• Traditional and RT-qPCR experience
• Nucleotide primer design
• Assays, protein/DNA purification, gel electrophoresis, gradients
• Bioinformatics, computational biology, and genomic analysis
• Analytical Pipeline Development
• Metabolic pathway mapping
• Laboratory maintenance, and safety
• Research project management
• Programming experience within an array of operating systems: OSX, Windows, Linux, and BSD
• Cross-platform computer networking
|April 2012 – June 2014||Department of Biology, University of Texas at Tyler
Graduate Researcher under Biology Department Chair Srini Kambhampati
• Annotated and described genomes from Blattabacterium in order to elucidate its metabolic and physiological function within its cockroach host.
• Performed laboratory extraction and purification of bacterial DNA.
• Obtained and quickly learned to use an array of computational biology programs.
• Independently developed computational pipelines resulting in more efficient data Analysis.
|January 2012 – May 2012||Department of Biology, University of Texas at Tyler
Undergraduate Researcher under Professor Neil B. Ford
• General husbandry of Thamnophis marcianus in order to verify compensatory growth within this species.
• Performed and obtained accurate physical measurements, providing a detailed and complete dataset for extensive statistical Analysis.
Social slavery has independently evolved numerous times within the ant genus Temnothorax. The results of phenotypic studies suggest that slavermaker and host species co-evolve through reciprocal adaptations. The genetic basis of slavemaking behavior, however, remains unknown. Thus, the primary objective of my project is to elucidate the genetic basis for slavemaking behavior and host defense against slavemakers, division of labor within slavemaker species, and host-slavemaker co-evolution. In order to accomplish this, gene expression patterns of worker behavior will be compared between slavemaker ant species and their closely-related host species. Through the use of Bioinformatics applications and a number of analytical pipelines to manipulate RNA-seq data, I seek to not only expand our understanding of the genetic basis for differential behavior between slavemakers and hosts, but also to provide insight into the evolution of the slavemaker-host system.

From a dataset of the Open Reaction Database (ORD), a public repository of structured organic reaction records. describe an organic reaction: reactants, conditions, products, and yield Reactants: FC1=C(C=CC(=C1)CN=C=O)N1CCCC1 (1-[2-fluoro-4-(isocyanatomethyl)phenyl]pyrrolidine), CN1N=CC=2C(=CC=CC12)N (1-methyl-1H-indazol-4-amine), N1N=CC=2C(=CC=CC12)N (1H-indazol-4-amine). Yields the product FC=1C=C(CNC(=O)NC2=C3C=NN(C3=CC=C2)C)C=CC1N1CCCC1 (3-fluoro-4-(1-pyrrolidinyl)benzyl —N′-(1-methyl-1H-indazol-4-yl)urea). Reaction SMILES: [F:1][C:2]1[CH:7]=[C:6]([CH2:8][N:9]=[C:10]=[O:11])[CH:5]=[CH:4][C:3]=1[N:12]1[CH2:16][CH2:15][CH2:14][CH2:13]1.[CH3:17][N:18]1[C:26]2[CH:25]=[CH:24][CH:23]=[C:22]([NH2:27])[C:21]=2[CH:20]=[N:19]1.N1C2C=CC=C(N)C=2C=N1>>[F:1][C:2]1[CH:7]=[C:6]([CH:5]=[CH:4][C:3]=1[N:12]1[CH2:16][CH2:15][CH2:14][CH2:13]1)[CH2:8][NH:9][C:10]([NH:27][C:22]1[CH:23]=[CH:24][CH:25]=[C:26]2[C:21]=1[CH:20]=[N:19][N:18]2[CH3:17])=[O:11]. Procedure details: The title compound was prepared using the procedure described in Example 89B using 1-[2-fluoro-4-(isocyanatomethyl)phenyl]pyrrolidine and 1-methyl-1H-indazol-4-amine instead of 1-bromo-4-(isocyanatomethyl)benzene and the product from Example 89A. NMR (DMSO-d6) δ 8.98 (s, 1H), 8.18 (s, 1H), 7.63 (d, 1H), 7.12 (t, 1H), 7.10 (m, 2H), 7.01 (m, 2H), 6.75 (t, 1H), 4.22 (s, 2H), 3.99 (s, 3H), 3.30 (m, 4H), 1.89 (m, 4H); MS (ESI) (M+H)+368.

Alleman, A., Stoldt, M., Feldmeyer, B., Foitzik, S. Tandem-Running and Scouting Behavior is Characterized by Up-Regulation of Learning and Memory Formation Genes within the Ant Brain. Molecular Ecology, in press.
Kohlmeier, P., Alleman, A., Libbrecht, R., Foitzik S.* Feldmeyer, B.*, (2019) Gene expression is more strongly associated with behavioural specialisation than with age or fertility in ant workers. Molecular Ecology, 28: 658-670. (*shared last author)
Alleman, A., Feldmeyer, B., Foitzik, S. (2018) Comparative analyses of co-evolving host-parasite associations reveal unique gene expression patterns underlying slavemaker raiding and host defensive phenotypes. Scientific Reports 8: 1951
Feldmeyer, B, Elsner, D. Alleman, A, Foitzik S. Species-specific genes under selection characterize the co-evolution of slavemaker and host lifestyles. BMC Evolutionary Biology, 17:237.
Kambhampati S, Alleman A, Park Y. (2013). Complete Genome Sequence of the endosymbiont Blattabacterium from the Cockroach Nauphoeta cinerea (Blattodea: Blaberidae). Genomics. Vol. 102, No. 5-6, pg. 479-483.
Alleman, A. (2014). Blattabacterium Genome: Structure, Function, and Evolution. Master’s Thesis